Want to hold a raffle: Nonprofit organizations designated as 501(c)6s, such as chambers of commerce and professional sports leagues, can offer raffles. At least half of the profit must go to a charitable cause.
Want more annual training for police officers in Ohio: Ohio sets aside $15 million to offset the cost of 24 hours of annual training for police departments in fiscal year 2022. That money is part of a pilot program but a 12-member commission will study a more sustainable way to pay for training.
Read more on Ohio police:New Ohio law enforcement recruitment program announced
Failed your barber teacher license examination: You don't have to wait a year to retake the test.
Want to raise awareness of maternal mortality: Ohio will designate May as "Maternal Mortality Awareness Month" to encourage conversations about pregnancy-associated deaths and how to prevent them. Ohio would also designate the fourth week of June as "Postpartum Cardiomyopathy Awareness Week" to raise awareness about a form of heart failure that can happen late in pregnancy and for several months postpartum.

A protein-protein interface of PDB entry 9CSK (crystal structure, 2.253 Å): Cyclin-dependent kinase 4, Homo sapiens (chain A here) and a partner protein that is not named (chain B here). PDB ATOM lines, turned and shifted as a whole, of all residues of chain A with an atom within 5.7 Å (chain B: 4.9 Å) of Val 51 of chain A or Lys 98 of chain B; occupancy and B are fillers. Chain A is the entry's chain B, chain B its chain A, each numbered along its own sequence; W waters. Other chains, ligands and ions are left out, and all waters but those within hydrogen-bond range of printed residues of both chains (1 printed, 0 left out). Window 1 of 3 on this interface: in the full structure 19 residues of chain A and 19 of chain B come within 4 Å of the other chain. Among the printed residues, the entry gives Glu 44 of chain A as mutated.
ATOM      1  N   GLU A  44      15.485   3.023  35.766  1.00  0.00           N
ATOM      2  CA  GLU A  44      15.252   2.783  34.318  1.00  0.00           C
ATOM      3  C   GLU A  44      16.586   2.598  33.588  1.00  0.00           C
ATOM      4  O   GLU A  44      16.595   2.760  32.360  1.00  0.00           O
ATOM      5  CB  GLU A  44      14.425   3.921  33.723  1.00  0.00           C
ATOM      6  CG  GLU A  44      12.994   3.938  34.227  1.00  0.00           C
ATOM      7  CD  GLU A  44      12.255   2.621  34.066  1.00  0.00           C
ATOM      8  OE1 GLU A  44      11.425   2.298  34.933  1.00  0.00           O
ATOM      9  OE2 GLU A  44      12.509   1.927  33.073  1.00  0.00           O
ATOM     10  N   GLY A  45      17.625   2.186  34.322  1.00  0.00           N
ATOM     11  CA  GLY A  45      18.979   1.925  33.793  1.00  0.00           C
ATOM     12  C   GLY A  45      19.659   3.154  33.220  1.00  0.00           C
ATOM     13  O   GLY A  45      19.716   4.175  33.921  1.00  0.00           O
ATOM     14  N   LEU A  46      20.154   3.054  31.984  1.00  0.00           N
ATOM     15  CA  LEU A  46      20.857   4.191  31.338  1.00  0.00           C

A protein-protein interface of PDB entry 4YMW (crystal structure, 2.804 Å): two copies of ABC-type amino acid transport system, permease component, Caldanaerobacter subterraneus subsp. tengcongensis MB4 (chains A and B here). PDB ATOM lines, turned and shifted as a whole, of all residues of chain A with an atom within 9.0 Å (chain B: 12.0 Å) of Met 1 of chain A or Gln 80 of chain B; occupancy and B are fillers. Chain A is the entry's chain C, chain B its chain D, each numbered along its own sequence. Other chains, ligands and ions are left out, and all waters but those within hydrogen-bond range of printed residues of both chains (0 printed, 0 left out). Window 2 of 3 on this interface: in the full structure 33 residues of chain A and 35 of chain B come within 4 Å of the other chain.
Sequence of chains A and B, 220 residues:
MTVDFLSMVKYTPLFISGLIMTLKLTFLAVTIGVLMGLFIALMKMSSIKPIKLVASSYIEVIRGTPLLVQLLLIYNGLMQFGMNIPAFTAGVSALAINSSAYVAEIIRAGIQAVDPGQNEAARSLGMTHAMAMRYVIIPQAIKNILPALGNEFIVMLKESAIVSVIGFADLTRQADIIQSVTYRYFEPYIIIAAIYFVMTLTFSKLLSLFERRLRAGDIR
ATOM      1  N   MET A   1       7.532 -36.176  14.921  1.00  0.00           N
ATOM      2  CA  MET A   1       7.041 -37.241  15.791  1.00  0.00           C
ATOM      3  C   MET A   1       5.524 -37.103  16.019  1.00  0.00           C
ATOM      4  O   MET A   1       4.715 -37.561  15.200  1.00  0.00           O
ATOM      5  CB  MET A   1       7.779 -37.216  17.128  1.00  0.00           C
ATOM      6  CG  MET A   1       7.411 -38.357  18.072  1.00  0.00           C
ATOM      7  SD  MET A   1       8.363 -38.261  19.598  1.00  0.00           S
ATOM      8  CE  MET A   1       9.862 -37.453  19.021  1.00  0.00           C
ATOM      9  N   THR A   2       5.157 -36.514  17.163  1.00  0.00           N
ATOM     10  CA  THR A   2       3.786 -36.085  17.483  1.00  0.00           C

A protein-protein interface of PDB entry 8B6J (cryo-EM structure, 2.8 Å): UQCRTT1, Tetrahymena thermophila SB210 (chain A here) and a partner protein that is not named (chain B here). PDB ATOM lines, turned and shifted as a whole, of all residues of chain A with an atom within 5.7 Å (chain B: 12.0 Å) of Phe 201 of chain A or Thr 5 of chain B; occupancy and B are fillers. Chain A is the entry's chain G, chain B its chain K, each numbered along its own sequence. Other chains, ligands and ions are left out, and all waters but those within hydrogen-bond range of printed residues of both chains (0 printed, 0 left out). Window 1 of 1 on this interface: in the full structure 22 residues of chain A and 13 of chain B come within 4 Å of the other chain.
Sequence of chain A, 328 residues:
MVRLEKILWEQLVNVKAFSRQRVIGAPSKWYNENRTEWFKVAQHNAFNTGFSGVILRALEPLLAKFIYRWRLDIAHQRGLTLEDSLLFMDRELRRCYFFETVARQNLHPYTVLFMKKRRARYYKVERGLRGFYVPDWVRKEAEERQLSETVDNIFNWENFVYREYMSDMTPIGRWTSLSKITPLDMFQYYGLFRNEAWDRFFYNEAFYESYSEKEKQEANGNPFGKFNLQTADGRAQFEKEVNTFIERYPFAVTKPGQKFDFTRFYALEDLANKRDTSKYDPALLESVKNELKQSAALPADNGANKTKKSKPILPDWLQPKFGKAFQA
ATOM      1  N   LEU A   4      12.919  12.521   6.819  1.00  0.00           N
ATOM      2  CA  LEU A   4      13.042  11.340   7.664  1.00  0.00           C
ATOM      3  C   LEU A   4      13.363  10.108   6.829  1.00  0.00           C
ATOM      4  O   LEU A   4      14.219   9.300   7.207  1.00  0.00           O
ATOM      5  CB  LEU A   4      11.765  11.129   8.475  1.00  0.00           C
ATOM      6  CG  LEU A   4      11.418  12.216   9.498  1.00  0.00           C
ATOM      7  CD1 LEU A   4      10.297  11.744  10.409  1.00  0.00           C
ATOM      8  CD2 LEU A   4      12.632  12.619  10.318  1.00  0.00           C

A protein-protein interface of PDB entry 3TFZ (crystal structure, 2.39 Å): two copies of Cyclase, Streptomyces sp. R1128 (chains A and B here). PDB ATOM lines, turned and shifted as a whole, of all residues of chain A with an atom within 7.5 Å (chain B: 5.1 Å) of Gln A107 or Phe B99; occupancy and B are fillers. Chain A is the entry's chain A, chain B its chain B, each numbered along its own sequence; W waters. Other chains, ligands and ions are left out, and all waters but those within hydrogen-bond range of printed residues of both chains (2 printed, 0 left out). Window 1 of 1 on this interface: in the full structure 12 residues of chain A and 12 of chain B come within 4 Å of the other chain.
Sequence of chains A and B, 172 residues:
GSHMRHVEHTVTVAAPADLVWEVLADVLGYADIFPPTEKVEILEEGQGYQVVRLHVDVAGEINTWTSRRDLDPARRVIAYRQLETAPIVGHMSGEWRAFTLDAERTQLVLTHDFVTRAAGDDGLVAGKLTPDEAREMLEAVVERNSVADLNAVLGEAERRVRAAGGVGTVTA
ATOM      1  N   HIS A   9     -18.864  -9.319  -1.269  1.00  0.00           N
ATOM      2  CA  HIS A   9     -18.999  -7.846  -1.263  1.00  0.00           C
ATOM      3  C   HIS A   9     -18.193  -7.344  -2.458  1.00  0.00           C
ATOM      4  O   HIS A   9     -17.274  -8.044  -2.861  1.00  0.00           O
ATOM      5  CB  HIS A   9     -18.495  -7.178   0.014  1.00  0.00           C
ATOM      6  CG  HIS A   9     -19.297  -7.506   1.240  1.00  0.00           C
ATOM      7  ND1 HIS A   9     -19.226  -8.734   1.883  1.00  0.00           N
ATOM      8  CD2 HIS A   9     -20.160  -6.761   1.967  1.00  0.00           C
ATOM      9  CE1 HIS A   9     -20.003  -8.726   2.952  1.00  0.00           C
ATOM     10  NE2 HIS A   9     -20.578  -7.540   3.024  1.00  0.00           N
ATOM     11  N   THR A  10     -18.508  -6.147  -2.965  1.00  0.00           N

Worry about suicides and fatal drug overdoses: Counties can set up review committees to investigate opioid-involved deaths or suicide deaths in their areas and report the results to the Ohio Department of Health.
Want more oversight of nursing homes: The Ohio Department of Health can take corrective action or impose fines on nursing homes, residential care facilities and other homes if the director determines immediate action is needed to protect residents' health or safety. Nursing homes can request a hearing about the penalties.
Own a hospital: Many Ohio hospitals will need to be licensed with the Ohio Department of Health within three years.
Live in a place without internet access: Help could soon be on the way in the form of grants to get broadband lines installed in your area. The budget allocated $250 million over the next two years toward grants to pay for new broadband expansion infrastructure projects.
Vape or use electronic cigarettes: You cannot use electronic smoking devices in public places and places of employment. There is an exception for stores that sell the products.
Have a high school student taking college courses: The parent and student will sign a permission slip that indicates they are aware of the potential for mature subject matter in College Credit Plus classes.
Support historic building preservation: The budget designates Poindexter Village in Columbus as a state historic site. The village was dedicated by President Franklin Roosevelt as one of the nation’s first public housing projects in 1940.